Patella luxation is a relatively common hereditary condition commonly reported in small breed dogs.
Medial patellar luxation is defined as medial (or less commonly lateral) displacement of the patella from the trochlear groove. In dogs, medial luxations account for 75% of all patellar luxation cases, and are frequently associated with patella alta (unusually small patella that develops above the joint).
Patellar luxation is usually the result of anatomic abnormalities involving the entire hind limb, arising in the hip with coxa vara and decreased anteversion of the femoral head and neck. There is a decreased angle of inclination between the femoral longitudinal axis and the femoral neck, combined with a lesser caudal to cranial angle of the femoral neck. This skeletal abnormality in the growing animal displaces the extensor muscles of the hind limb, chiefly the quadriceps group, medially . This muscular displacement has an effect on the distal femoral physis, resulting in impaired growth of the medial side and accelerated growth of the lateral side of the distal extremity of the femur. The net effect is medial bowing and rotation of the distal extremity of the femur and proximal extremity of the tibia. The patella is simply pulled along with all the other bony and soft tissue structures. Further compounding the problem is the fact that a chronically luxated patella does not exert pressure in the trochlear groove, which is crucial in producing a groove of sufficient width and depth in the growing animal.
Although patella luxation is more frequently observed in small breed dogs, it may also be seen in large breed dogs, particularly the Labrador Retriever due to the angle of inclination of the femoral neck and medio-lateral bowing of the femur and tibia at the stifle (coxa valga). Medial patella luxation is associated with a relatively long patellar ligament and patella alta in medium to giant breed dogs. Lateral patella luxation in larger breeds of dogs is usually associated with a relatively long proximal tibia and patella alta.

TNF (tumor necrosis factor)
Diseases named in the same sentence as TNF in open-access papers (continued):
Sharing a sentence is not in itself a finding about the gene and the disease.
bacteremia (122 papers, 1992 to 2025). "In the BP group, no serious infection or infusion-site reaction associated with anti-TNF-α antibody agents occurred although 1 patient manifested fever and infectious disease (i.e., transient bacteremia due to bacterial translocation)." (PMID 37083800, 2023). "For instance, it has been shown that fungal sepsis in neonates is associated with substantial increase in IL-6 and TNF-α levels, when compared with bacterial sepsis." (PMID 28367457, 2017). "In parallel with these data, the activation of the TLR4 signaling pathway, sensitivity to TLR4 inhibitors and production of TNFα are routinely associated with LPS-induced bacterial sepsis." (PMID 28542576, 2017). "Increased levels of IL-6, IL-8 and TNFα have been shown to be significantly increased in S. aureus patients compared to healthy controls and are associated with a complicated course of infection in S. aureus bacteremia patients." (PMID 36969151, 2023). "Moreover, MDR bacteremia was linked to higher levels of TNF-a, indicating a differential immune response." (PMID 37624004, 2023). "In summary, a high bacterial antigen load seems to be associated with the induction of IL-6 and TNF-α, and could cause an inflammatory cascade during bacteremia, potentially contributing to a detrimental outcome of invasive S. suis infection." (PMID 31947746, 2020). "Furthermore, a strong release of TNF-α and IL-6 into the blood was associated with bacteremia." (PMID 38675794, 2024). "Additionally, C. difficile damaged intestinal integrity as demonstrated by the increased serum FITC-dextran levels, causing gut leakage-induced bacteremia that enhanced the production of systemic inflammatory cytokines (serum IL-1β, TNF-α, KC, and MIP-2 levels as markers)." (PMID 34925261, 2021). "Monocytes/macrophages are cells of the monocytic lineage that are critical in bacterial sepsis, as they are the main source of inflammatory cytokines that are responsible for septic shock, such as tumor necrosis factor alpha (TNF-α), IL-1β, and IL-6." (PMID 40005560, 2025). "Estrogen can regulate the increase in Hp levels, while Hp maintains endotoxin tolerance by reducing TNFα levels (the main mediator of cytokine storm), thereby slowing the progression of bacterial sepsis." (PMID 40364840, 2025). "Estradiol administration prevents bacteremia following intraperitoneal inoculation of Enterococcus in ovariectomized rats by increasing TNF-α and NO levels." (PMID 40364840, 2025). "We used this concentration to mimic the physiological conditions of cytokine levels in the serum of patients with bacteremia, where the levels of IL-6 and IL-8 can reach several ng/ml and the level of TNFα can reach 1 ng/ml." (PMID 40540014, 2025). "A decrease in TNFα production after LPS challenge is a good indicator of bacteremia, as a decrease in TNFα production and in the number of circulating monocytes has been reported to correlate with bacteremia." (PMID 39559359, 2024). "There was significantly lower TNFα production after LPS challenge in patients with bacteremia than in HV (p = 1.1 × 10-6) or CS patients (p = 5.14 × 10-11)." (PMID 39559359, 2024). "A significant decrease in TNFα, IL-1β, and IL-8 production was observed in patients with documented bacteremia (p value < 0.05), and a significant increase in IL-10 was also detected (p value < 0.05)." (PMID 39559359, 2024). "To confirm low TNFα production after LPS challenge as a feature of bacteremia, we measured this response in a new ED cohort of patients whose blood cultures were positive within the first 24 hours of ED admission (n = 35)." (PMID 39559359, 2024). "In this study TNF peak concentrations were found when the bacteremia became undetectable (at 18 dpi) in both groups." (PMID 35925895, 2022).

Clinically affected dogs show characteristic intermittent lameness on the affected hindleg, which hopping and non-weight bearing and reduced stifle range of motion. Severity of patella luxation is frequently graded from I (mild) to IV (severe).
Diagnosis is usually suspected on manipulation of the affected stifle, with lateral 'popping' of the patella outside the trochlea groove. Concurrent cruciate ligament injury is relatively common (up to 50%) in affected older patients due to the chronic cartilage erosion of the medial patella articular surface and trochlea groove as well as the unusual gait adopted by patients when ambulatory.
Surgery is indicated only in those dogs that are experiencing significant clinical signs or in young dogs where soft tissue techniques might be utilized in an attempt to mitigate the negative effects of the condition on growing bone. In the asymptomatic adult dog, despite the risk of degenerative joint disease and rupture of the cranial cruciate ligament, there is no evidence that surgery is beneficial prophylactically.
Common surgical treatments for medial luxation are para-patellar fascial imbrication, trochleoplasty, lateral transposition of the crest and tibial tuberosity osteotomy to drive the patella into the correct anatomical alignment.
The prognosis after surgical correction of patellar luxation is generally good, at least for those that are Grades I, II or III. In excess of 90% of cases achieve an acceptable functional outcome.
Postoperative complications for this procedure are estimated to be between 18 - 29% of cases, with up to 48% of complications involving reluxation.
In cases where surgery is unwarranted or the dog an anesthetic risk, long-term use of anti-inflammatory and analgesic medications are indicated.
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